Utah residents may have thought they were done fighting about Medicaid expansion last November. But when Utah lawmakers opened a new legislative session in late January, they began pushing through a bill to roll back the scope and impact of an expansion that voters approved by in a ballot measure.
“We voted for this on Nov. 6. We were very clear about what we wanted,” says Andrew Roberts, a spokesman for Utah Decides, the group that organized the Medicaid expansion referendum, known as Proposition 3.
The voter-approved measure would extend coverage to 150,000 uninsured people in the state.
“We are frustrated, and I think Utahns are frustrated,” Roberts says.
He’s so frustrated that his group hired a billboard truck to drive in circles around the Capitol building and through the snowy streets of Salt Lake City and its suburbs. Signs on the sides of the truck flash phrases in LED lights, including “Support democracy. Support Utah’s vote.” A looping video advertisement urges residents to call lawmakers “who don’t respect the will of the people.”
After six years of talking about Medicaid expansion, voters approved the ballot measure on Nov. 6, with 53 percent in favor. But the issue erupted again when the legislative session started Jan. 28.
Similar legislative efforts to curtail expansion are also happening in Idaho, where voters passed a Medicaid expansion initiative in November. Sixty-one percent of voters were in favor. Idaho lawmakers are considering ways to scale that program back.
In politically and fiscally conservative Utah, legislators argue the 0.15 percent non-food sales tax that voters approved won’t be enough to pay for Medicaid expansion. So they’ll pass an expansion, but only a very limited one.
Voters “wanted Medicaid expansion and that’s what we’re doing,” says Republican state Sen. Allen Christensen. But, he adds, the voters “didn’t fill in the proper blanks. We are filling in those blanks for them. They are not obligated to balance the budget. We are.”
Christensen is leading the rollback effort in Utah. His alternative proposal, SB 96, would cap the number of individuals who would qualify for Medicaid, add work requirements and lower the annual income limit. Prop. 3 supporters had wanted the coverage available for people who made up to 138 percent of the federal poverty level, or about $16,000 a year. But Christensen’s bill would offer Medicaid coverage only to people who made less than 100 percent of the federal poverty level, or about $12,000 for an individual.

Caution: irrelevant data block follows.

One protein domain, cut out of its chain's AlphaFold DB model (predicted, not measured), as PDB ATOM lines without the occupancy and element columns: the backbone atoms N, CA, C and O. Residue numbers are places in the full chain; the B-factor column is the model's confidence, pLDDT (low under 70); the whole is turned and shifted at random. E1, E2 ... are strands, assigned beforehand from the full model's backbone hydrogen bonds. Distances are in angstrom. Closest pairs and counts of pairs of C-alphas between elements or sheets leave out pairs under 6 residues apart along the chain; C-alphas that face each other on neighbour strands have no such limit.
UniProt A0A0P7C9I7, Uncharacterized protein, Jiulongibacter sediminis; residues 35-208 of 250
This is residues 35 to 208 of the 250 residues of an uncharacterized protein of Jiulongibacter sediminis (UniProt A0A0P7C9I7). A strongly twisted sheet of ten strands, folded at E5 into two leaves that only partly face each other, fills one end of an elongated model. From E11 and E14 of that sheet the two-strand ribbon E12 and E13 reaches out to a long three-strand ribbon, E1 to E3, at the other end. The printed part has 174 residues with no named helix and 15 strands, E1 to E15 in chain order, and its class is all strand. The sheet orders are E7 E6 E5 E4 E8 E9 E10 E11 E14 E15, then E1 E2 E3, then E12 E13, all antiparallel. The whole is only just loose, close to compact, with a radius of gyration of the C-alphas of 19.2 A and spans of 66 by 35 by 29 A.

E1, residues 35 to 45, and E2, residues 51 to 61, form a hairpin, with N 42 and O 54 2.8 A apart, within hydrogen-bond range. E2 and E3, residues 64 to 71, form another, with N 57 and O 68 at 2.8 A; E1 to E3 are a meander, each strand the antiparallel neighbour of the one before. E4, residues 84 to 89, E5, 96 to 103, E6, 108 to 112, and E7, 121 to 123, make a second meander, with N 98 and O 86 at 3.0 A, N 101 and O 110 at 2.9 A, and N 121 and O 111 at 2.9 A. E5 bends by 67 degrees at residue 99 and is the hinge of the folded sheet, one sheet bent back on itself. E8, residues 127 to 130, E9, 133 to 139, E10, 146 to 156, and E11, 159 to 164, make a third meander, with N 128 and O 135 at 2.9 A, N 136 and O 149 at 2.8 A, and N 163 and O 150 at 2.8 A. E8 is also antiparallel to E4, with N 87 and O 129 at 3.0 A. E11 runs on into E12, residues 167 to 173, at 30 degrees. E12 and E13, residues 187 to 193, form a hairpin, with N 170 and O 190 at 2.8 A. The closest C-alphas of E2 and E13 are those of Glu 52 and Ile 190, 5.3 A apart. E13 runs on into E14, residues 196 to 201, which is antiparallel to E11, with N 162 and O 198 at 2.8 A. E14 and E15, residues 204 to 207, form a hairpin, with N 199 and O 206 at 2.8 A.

Making those changes would require the state of Utah to get approval for two federal waivers from the federal Centers for Medicare and Medicaid Services. Proposition supporters point out that similar requests from other states have been denied.
“From the perspective of voters, I think voters have a right to be furious right now,” says Matt Slonaker, executive director of the Utah Health Policy Project, another group that has supported Medicaid expansion.
Slonaker says changing the scope of Prop. 3 would mean fewer people getting health coverage, and the state would receive less money from the federal government. He also fears it could make voters feel disillusioned.
“Why would voters ever want to pursue ballot initiatives and direct democracy if the legislature’s just going to repeal it anyway?” Slonaker asks.
While some Utah lawmakers, such as Christensen, describe being “philosophically opposed” to Medicaid expansion, much of the political debate in Utah is about how much expansion will cost, and whether the new sales tax will pay for it. Supporters point to the fiscal experience of other states.
“You should think of Medicaid expansion as no different than if you said, ‘Oh, hey, somebody’s going to go open up a factory,” says Bryce Ward, an economist at the University of Montana, in Missoula. “And that factory is going to bring, in the case of Montana, $600 million of outside money into the state that we’re going to pay to workers here.”
Ward recently published a report on the economic impacts of Medicaid expansion in Montana during the first two years of that program. He says it brought in about $600 million dollars in new funds to the state per year. That money supported about 6,000 jobs, he adds, or about $350 million in additional income for residents.
Ward says states like his also can take advantage of savings, because Medicaid expansion makes providing health care to certain groups, like prisoners, more affordable. While states do have to pay 10 percent of the cost of expanded Medicaid (the federal government covers 90 percent — a more generous “match” than traditional Medicaid), the combination of savings and economic growth meant that, in the case of Montana, the program basically pays for itself, Ward says.
“The benefits that people in Utah have is that people like me in other states have done the work trying to figure this out,” he says. “Or at least get some ballpark estimates of it.”
So far, Utah lawmakers remain unconvinced by studies like Ward’s. The bill to restrict Medicaid expansion is moving fast, and could reach the governor’s desk as soon as next week.